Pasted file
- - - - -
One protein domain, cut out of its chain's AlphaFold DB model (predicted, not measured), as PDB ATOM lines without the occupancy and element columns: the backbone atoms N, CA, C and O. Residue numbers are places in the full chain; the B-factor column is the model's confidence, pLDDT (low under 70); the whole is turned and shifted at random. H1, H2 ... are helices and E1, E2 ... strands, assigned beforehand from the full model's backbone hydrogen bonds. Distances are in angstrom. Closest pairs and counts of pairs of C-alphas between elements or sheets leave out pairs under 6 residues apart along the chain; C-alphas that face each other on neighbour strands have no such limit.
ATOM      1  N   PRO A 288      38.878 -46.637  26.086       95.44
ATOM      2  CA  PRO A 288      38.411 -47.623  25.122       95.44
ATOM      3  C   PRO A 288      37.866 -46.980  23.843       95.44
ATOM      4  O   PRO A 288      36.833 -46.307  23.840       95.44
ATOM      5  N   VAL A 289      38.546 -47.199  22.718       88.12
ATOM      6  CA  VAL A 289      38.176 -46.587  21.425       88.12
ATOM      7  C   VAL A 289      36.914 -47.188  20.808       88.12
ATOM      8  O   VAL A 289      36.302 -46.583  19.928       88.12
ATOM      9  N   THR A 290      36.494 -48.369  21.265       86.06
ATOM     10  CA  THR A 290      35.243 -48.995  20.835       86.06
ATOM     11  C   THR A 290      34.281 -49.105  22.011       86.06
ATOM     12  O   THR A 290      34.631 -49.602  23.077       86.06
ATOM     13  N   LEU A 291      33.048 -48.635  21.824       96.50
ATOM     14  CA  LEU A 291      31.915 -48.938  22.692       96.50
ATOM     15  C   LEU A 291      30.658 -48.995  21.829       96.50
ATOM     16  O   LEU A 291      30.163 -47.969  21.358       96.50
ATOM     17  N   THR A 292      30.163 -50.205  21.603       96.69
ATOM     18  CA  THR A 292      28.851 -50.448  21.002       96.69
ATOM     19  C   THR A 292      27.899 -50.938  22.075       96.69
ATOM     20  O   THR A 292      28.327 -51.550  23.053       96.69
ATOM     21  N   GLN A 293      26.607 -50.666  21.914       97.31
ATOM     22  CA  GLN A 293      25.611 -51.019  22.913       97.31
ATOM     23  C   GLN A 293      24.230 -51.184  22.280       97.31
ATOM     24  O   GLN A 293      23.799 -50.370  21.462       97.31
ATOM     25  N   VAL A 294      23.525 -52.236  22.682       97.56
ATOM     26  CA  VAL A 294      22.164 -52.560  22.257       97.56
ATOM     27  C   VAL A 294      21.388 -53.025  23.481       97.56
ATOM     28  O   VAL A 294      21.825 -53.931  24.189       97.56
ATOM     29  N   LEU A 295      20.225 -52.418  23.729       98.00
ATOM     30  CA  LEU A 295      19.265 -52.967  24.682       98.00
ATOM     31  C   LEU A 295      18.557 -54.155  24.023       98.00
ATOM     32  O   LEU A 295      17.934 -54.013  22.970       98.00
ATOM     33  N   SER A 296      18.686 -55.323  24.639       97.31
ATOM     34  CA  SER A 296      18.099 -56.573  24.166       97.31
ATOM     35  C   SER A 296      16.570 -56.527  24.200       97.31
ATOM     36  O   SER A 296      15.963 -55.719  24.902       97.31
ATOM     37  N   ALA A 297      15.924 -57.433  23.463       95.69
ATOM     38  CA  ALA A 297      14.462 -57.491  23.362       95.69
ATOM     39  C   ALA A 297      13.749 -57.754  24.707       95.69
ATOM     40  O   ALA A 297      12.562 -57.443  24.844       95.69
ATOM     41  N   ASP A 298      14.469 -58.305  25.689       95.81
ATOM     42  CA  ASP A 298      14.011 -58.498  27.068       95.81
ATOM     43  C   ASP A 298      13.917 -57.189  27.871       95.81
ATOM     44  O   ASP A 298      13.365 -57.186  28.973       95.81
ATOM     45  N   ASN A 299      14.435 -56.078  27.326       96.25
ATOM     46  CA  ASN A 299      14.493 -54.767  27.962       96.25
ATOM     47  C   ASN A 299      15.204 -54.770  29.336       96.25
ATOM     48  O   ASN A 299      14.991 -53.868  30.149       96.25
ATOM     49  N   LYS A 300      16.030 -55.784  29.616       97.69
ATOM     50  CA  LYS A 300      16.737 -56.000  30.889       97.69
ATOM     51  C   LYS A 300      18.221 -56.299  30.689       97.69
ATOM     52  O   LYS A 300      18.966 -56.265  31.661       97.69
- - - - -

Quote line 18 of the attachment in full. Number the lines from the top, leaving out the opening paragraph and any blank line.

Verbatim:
ATOM     18  CA  THR A 292      28.851 -50.448  21.002       96.69